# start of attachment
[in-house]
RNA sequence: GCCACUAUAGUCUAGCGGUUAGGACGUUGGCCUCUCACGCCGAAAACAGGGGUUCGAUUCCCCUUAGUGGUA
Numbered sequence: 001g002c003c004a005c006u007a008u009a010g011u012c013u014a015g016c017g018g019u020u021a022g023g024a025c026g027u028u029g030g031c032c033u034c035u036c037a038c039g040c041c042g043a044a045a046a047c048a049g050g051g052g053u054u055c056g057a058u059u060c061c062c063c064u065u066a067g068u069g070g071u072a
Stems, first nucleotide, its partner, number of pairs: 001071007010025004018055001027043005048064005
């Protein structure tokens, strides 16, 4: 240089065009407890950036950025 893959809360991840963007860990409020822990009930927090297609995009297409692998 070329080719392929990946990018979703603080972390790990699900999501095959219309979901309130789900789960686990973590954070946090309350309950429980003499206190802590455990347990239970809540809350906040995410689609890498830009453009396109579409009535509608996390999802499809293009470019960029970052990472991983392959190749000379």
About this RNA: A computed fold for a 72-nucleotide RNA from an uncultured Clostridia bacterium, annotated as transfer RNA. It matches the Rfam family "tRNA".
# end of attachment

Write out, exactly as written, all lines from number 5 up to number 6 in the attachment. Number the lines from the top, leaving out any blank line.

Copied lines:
């Protein structure tokens, strides 16, 4: 240089065009407890950036950025 893959809360991840963007860990409020822990009930927090297609995009297409692998 070329080719392929990946990018979703603080972390790990699900999501095959219309979901309130789900789960686990973590954070946090309350309950429980003499206190802590455990347990239970809540809350906040995410689609890498830009453009396109579409009535509608996390999802499809293009470019960029970052990472991983392959190749000379």
About this RNA: A computed fold for a 72-nucleotide RNA from an uncultured Clostridia bacterium, annotated as transfer RNA. It matches the Rfam family "tRNA".